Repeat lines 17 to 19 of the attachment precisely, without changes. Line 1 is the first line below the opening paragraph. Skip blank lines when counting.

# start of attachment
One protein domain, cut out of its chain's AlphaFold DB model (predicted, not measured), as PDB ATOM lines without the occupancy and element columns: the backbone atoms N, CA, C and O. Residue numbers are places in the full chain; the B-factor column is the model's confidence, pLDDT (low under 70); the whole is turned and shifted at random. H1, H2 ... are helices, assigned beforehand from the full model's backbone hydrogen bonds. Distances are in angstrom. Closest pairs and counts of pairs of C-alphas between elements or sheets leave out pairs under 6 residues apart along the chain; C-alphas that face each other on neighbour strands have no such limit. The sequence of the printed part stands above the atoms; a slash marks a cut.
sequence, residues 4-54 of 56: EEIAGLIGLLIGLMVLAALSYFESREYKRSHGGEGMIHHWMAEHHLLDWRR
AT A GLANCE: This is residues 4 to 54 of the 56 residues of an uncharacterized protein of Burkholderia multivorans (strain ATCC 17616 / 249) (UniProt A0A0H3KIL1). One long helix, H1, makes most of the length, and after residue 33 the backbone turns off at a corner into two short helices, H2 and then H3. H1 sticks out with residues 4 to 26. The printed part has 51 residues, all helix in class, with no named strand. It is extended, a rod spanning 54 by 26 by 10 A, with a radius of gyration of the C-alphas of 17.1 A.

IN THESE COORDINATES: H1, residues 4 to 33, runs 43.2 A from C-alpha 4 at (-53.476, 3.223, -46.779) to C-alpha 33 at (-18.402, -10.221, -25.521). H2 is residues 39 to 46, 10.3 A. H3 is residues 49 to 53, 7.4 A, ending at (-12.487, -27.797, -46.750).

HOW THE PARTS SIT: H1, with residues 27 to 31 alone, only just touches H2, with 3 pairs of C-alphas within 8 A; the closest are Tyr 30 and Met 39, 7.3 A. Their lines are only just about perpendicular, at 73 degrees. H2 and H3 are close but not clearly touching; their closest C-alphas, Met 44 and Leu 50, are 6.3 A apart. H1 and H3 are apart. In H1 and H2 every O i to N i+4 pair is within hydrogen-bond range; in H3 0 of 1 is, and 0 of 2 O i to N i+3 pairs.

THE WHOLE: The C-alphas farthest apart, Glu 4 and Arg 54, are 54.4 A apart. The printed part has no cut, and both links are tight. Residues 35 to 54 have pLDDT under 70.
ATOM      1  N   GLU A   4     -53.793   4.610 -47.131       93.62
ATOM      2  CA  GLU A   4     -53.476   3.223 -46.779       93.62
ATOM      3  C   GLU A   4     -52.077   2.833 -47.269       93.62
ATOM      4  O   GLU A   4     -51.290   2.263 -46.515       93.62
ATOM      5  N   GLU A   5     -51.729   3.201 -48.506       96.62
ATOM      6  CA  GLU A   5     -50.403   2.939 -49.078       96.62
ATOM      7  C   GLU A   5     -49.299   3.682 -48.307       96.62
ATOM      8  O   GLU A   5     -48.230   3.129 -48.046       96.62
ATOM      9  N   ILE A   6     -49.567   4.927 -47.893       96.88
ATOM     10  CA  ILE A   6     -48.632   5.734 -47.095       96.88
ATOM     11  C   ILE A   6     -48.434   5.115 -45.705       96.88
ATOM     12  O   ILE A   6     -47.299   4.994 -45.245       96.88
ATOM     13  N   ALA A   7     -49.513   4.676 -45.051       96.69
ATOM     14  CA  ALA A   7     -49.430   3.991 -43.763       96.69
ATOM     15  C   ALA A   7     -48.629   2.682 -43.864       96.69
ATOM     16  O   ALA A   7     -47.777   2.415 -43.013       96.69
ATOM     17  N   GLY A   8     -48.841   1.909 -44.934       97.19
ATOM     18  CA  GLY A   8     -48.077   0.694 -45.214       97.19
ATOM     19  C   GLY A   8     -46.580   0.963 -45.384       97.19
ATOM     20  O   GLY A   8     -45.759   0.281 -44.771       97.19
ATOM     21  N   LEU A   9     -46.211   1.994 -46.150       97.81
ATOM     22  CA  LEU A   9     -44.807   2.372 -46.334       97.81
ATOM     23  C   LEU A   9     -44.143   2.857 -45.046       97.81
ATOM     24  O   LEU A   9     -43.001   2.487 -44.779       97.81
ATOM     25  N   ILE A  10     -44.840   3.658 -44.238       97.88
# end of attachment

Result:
ATOM     12  O   ILE A   6     -47.299   4.994 -45.245       96.88
ATOM     13  N   ALA A   7     -49.513   4.676 -45.051       96.69
ATOM     14  CA  ALA A   7     -49.430   3.991 -43.763       96.69